Having discussed the viewing methods and possibilities of true colour 3D, it is clear to see that the target audience can not be established for this project as easily as may be the case for a conventional two dimensional television programme. Ryan and me established from the start of this project, that this research piece should be used to educate the viewer on 3-D and its heritage. Hence we believe that a programme such as this experiment could be one of the possibilities for one of the first programmes to be broadcast on the first 3-D TV channels, which are being developed for the future of broadcasting. That is why it is pretty hard to establish the target audience for a medium that not yet exists on the easily accessible scale.

There is no doubt in my mind that a great 3-D image delivers more authenticity and brings a realer dimension to an image which previously could have only been seen in 2-D. It is though very hard to achieve a moving image that works perfectly well, since the filming methods and the laws of shooting in 3-D are very complex and very hard to follow. Lenny Lipton states in his book Stereoscopic Cinema, a study in depth that the mathematical skill needed for the creation of working 3D imagery is “ on an advanced high school or perhaps freshman college, level.” The whole process, from raising the funds to shoot a stereoscopic image right down to he editing process, a 3-D production is expensive and time consuming and the most pressing issue of all would be: Who is going to watch it?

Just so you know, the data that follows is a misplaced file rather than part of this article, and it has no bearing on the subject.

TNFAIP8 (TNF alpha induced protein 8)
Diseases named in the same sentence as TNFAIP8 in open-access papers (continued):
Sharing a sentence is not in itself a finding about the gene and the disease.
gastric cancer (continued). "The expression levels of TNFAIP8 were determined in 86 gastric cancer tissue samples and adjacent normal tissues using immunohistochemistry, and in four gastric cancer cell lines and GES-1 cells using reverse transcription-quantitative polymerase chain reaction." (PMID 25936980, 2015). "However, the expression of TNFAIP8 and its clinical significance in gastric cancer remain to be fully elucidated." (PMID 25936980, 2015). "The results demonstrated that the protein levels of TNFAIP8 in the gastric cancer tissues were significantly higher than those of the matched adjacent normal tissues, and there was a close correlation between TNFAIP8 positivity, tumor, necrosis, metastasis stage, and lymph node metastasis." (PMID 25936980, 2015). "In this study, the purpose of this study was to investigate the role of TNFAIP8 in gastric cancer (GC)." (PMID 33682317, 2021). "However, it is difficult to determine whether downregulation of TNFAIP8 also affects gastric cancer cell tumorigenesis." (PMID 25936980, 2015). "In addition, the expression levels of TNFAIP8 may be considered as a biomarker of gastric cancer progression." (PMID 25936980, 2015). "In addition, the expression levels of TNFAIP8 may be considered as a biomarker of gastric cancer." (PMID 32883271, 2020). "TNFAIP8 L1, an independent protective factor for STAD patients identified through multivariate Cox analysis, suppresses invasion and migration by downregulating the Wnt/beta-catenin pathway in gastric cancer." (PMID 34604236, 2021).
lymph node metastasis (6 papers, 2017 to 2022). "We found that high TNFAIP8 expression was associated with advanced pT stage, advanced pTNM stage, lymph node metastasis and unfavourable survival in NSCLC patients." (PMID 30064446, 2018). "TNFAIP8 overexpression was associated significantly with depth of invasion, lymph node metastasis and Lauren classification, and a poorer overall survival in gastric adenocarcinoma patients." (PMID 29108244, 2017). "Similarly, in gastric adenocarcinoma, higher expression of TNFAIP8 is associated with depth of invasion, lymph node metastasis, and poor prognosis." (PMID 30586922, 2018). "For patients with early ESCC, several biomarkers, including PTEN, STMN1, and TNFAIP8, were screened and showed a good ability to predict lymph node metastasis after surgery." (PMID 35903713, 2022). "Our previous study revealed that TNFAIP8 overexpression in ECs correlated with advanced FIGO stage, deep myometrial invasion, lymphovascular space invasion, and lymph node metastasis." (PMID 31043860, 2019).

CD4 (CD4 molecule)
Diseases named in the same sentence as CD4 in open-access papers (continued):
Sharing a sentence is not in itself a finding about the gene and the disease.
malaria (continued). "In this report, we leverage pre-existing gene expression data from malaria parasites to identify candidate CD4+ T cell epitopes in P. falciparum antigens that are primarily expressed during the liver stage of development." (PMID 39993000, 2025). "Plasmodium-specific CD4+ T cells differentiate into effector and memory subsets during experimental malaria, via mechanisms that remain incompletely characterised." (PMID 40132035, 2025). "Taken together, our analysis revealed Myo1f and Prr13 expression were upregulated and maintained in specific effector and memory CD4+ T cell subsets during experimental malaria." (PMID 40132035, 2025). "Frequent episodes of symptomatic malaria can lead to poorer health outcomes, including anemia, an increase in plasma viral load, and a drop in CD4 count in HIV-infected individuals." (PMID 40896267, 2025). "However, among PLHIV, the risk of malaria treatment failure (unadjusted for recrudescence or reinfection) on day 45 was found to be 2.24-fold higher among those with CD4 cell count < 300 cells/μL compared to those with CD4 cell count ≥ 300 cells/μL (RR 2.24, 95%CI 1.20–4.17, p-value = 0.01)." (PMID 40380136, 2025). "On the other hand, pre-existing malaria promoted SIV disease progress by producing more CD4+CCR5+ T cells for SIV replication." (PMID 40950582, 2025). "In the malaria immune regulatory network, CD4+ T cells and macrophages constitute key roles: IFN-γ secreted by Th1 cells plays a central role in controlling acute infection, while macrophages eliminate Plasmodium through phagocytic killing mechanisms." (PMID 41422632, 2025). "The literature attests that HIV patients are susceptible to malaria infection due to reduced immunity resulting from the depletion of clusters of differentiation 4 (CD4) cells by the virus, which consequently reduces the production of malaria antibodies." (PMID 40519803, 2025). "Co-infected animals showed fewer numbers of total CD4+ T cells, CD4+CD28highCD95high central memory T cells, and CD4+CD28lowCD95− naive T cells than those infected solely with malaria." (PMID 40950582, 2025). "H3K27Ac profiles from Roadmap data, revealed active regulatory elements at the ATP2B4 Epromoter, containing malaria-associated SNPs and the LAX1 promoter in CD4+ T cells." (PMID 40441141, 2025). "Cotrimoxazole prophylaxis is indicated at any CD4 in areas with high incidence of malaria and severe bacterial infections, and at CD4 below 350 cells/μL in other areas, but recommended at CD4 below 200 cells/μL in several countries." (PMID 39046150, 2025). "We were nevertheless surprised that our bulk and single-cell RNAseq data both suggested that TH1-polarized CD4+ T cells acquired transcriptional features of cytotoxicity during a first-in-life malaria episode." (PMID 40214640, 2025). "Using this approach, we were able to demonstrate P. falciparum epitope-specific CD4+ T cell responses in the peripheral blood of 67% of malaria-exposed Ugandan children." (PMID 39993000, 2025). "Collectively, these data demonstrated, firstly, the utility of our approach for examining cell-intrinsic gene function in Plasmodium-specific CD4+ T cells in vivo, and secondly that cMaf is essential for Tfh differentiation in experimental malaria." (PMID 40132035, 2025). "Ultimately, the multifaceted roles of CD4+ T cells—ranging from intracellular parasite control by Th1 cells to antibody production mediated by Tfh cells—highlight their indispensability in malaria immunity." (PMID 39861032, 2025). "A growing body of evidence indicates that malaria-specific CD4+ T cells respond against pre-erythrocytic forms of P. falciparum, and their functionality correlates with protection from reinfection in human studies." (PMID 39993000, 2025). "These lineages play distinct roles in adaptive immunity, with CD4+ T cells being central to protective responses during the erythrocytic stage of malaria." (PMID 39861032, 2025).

We believed from the start of this project and I still do now, that the most important step the 3-D industry has to take is the one, which will allow the audience to relate to what they see on screen. The commonly argued case for three-dimensional imagery is that the image will deliver more reality and truth to the viewer, because he/she could see an image in ‘three dimensions’. However, no realistic 3-D movie has been developed yet, movies such as Friday the 13th 3-D, Bugs 3-D or Jonas Brothers 3-D may all include some realistic images, however do not convey the drama or the excitement that is portrayed by some 2-D series or movies of the domestic and realistic. In order for stereoscopic imagery to succeed in these times on a big scale, more films that are based on real life and on real issues are needed.